Patient education

Metatarsalgia is a general term used to refer to a painful foot condition in the metatarsal region of the foot (the area between the arch and toes, or ball of the foot). This is a common foot disorder that can affect the bones and joints at the ball of the foot and occurs when one of the metatarsal joints becomes painful or inflamed.

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The ball of the foot is a weight bearing area where the metatarsals bear the greatest amount of weight and pressure. If one or more of these metatarsals is out of alignment then excessive pressure is generated in the area sometimes producing a callus. Many people say the painful feeling is “like walking on rocks.”

Anatomy

The ball of the foot is known as the metatarsophalangeal joint (MTPJ) region. The long bones of the forefoot (metatarsals) and the toes form the MTPJ’s.

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Metatarsalgia pain usually centers on one or more of the five bones (metatarsals) in the mid-portion of the foot. Also known as dropped metatarsal heads, metatarsalgia can cause abnormal weight distribution due to overpronation. Metatarsalgia is caused by the compression of a nerve between two displaced metatarsal bones.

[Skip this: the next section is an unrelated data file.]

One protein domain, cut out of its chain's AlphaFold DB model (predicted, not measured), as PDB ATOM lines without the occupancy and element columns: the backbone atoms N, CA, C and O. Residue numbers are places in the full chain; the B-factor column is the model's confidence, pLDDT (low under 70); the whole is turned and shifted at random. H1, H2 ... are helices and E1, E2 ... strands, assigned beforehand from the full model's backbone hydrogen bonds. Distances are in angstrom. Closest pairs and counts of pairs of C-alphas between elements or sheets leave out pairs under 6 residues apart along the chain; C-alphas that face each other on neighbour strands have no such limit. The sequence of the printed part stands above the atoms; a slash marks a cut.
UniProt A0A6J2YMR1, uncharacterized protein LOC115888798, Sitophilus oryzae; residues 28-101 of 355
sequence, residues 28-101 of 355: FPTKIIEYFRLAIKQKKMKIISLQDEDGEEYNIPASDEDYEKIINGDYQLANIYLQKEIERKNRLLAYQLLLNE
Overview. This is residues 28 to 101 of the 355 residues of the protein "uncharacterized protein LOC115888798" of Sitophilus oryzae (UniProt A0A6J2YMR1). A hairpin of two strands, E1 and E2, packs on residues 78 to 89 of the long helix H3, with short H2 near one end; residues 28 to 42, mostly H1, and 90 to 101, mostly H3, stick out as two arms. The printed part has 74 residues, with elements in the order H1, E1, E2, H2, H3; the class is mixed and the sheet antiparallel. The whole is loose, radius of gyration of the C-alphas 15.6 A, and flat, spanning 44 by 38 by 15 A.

Causes

Foot Structure: Metatarsalgia can develop from an abnormal foot structure and biomechanics, both of which are inherited features. Some inherited foot defects such as a high arch can put extra pressure on the metatarsals. Having a second toe that’s longer than the big toe can also cause more weight than normal to be shifted to the second metatarsal head. Also, if one leg is shorter than the other, the metatarsal-phalangeal joints of the shorter leg receive additional stress.

Footwear: High heels, which cause more weight to be transferred to the front of the foot, are a common cause of metatarsalgia in women. Shoes with a narrow toe box or athletic shoes that lack proper support and cushioning can also contribute to metatarsal problems. Improper footwear can exacerbate the problem that is usually caused by the original genetic structure.